Understanding SSE(Server-Sent Events) and Its Benefits
SSE (Server-Sent Events) is a unidirectional communication protocol between clients and servers based on the HTTP protocol. It enables servers to push data to clients in real-time using event streams without requiring explicit requests from clients. Built upon the standard HTTP protocol, SSE utilizes unidirectional persistent connections, allowing servers to actively send events and data to clients.
In essence, it is implemented using a streaming approach, where the client initiates a connection request to the server and keeps the connection open. The server then actively pushes messages to the client. The data sent from the server to the client using Server-Sent Events (SSE) must be UTF-8 encoded, and the content type returned is
text/event-stream. For example, when using ChatGPT, when you ask it a question, you will see it displaying the answer word by word. In reality, ChatGPT proactively 'pushes' the pre-computed data to you, using SSE technology to return data while calculating, thus avoiding long interface waiting times that could lead to direct page closure.
Benefits of SSE
Real-Time Communication: SSE offers a real-time communication mechanism, allowing servers to push data to clients actively. This real-time capability makes SSE particularly suitable for applications requiring immediate updates, such as real-time chat, online collaboration tools, real-time data display, and notification delivery.
Reduced Network Load: Compared to traditional polling methods, SSE utilizes long-lived connections. Through a single HTTP connection, servers can push multiple events to clients, avoiding frequent HTTP requests and reducing network load.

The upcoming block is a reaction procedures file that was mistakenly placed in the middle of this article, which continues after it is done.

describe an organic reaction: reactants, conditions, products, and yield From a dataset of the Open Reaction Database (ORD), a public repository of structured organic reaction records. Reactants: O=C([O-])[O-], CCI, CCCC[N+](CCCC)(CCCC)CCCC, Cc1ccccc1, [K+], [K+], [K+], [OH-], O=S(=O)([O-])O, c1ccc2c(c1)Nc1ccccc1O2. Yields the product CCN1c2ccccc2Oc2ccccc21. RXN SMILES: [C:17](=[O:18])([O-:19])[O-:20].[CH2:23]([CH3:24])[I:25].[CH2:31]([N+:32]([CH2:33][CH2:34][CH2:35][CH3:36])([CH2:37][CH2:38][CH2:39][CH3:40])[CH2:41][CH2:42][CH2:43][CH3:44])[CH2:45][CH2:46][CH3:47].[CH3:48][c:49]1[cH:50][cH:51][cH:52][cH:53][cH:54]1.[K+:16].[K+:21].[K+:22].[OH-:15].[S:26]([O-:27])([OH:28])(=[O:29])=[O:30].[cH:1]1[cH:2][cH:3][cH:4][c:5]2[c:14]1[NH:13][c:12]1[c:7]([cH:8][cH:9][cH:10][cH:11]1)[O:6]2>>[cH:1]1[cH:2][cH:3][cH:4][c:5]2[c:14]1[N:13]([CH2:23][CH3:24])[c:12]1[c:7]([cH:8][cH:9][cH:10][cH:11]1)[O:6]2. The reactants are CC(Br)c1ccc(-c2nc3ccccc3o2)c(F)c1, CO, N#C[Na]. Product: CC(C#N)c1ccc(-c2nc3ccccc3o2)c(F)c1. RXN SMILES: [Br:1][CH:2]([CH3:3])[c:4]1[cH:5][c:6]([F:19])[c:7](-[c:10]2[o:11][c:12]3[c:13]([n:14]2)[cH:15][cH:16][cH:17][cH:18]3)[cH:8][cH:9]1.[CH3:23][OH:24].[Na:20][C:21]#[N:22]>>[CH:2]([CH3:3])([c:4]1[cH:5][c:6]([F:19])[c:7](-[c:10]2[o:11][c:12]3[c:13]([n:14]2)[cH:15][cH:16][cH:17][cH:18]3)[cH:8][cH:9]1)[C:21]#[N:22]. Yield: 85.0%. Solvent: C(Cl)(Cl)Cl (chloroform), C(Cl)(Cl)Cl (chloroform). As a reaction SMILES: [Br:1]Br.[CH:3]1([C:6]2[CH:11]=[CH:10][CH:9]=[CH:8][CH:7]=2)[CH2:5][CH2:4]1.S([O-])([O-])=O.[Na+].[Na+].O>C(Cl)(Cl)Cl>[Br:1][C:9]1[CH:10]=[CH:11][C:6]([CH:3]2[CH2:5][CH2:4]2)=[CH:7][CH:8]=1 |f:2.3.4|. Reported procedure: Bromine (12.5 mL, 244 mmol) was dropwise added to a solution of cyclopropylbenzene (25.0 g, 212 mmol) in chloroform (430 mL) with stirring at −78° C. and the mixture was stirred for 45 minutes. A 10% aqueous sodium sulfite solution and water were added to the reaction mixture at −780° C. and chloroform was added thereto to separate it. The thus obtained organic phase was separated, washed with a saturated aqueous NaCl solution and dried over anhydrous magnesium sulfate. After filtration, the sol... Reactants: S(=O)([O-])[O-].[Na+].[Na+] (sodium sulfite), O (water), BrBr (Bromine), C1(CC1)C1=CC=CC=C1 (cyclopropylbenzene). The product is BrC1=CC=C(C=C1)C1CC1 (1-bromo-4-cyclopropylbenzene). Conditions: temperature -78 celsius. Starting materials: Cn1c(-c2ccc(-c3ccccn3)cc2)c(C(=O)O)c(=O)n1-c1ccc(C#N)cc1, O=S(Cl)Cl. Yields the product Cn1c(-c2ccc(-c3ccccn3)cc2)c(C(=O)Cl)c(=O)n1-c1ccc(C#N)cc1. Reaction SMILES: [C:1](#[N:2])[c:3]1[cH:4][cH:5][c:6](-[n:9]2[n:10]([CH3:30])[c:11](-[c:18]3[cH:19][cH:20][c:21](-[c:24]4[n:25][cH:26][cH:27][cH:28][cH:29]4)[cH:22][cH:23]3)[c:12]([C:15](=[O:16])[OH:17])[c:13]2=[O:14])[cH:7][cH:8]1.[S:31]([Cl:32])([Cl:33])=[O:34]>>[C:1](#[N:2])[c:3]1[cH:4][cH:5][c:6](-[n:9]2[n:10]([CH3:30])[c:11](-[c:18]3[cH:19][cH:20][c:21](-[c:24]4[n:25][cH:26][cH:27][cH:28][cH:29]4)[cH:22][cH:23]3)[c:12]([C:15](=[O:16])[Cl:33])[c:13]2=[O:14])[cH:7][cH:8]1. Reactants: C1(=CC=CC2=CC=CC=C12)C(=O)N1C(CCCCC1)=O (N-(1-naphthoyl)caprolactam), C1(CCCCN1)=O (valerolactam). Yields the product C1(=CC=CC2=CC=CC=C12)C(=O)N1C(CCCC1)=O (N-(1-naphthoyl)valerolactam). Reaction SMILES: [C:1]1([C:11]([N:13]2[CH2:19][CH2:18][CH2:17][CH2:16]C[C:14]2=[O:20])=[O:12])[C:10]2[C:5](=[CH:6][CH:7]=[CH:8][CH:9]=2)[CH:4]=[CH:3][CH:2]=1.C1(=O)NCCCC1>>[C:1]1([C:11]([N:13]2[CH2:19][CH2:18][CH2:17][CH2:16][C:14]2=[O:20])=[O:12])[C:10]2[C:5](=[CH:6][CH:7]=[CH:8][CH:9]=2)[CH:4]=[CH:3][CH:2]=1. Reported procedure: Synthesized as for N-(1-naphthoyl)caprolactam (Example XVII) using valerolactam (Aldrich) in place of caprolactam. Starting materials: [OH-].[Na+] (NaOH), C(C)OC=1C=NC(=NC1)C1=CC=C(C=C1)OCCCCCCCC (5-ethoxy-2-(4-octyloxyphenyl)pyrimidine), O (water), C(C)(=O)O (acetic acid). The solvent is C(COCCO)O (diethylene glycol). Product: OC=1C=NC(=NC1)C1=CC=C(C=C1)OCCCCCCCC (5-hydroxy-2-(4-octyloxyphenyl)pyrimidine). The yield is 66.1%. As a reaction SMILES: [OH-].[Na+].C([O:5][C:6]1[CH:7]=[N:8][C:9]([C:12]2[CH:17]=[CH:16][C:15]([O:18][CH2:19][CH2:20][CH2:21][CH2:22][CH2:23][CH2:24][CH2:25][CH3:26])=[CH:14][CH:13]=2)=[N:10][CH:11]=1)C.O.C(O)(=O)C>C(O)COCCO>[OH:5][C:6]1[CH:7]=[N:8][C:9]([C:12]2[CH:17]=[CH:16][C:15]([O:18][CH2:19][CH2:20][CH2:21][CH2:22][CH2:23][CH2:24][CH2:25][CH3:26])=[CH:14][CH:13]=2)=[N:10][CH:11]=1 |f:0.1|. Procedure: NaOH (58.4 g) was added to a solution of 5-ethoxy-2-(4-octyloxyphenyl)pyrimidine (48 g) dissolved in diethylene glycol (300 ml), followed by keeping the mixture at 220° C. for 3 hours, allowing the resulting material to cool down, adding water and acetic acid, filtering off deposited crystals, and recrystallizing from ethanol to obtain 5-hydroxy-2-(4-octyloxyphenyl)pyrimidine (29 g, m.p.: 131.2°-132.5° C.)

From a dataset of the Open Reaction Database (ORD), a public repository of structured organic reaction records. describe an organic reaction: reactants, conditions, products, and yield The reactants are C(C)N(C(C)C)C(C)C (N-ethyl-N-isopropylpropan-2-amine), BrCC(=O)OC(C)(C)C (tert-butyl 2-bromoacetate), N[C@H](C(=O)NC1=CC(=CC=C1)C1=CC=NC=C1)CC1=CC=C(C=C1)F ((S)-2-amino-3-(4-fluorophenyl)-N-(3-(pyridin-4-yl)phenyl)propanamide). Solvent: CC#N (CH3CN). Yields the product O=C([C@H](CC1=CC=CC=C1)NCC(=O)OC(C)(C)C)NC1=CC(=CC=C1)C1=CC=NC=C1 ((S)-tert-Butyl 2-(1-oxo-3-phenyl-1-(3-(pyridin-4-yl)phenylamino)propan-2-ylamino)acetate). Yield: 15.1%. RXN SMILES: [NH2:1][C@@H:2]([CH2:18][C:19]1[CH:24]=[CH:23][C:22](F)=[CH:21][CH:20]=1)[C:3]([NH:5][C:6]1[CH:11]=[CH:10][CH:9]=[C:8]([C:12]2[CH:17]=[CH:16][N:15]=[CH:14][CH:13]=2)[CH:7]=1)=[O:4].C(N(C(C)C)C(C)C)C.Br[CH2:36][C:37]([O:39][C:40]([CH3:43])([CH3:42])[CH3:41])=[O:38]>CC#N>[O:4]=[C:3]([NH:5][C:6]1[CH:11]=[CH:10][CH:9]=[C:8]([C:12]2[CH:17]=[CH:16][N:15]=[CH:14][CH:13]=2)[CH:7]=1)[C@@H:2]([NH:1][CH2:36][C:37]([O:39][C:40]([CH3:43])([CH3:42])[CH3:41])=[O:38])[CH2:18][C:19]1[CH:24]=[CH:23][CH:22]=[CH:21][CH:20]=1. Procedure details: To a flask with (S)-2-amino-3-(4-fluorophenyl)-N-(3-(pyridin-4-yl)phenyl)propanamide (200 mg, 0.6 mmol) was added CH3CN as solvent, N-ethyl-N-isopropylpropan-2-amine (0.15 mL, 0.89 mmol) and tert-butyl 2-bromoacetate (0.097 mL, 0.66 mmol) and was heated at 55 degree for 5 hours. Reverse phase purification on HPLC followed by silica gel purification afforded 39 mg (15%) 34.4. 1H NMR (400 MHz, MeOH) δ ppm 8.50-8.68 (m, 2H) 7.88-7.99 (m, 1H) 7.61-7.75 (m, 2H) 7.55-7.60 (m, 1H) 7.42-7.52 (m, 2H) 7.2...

Lightweight: SSE is based on the HTTP protocol, supported by existing server software, and simpler to use compared to WebSocket.
Automatic Reconnection: SSE can automatically attempt to reconnect after a connection interruption without requiring additional code. This automatic reconnection mechanism enhances system stability, ensuring continuous communication even in unstable network conditions.
Proxying SSE Services Using API7 Enterprise
In practical applications, leveraging an API gateway to proxy SSE services contributes to enhancing service stability, resolving security and cross-origin issues, and is suitable for handling complex application scenarios. NGINX, as one of the most popular reverse proxy servers, holds a considerable market share.
When proxying SSE services on NGINX, it is necessary to disable
proxy_buffering. However, this configuration must be closed at least at the location level, implying that if there are multiple locations in the system and only a few need to disable caching to support SSE services, it may affect the performance of other non-SSE APIs. Additionally, NGINX's
proxy_buffering configuration lacks flexibility as it cannot be dynamically enabled or disabled at runtime, requiring a configuration reload to take effect, which may lead to service interruption.
API7 Enterprise provides the proxy-buffering plugin, allowing you to more flexibly proxy SSE upstream services. By enabling this plugin in the corresponding routes, you can easily control the caching without the need to reload the entire configuration. This flexibility meets the requirements of SSE service proxying while also addressing performance and dynamic configuration needs.
Testing as below confirms successful proxying of SSE services.
curl "http://127.0.0.1:9080/.sse" -H "Accept: text/event-stream"
data: GET /.sse HTTP/1.1
data: Host: 127.0.0.1:9080
data: Accept: text/event-stream
data: User-Agent: curl/8.1.2
data: X-Forwarded-For: 192.168.65.1
data: X-Forwarded-Host: 127.0.0.1
data: X-Forwarded-Port: 9080
data: X-Forwarded-Proto: http
data: X-Real-Ip: 192.168.65.1
In summary, SSE is suitable for scenarios requiring real-time communication and updates, providing a simple and effective means to achieve this. However, it's important to note that SSE is a unidirectional channel, allowing only servers to send messages to clients. Therefore, SSE may not be suitable for all types of real-time communication needs. For more complex bidirectional communication scenarios, WebSocket or other technologies may be more appropriate.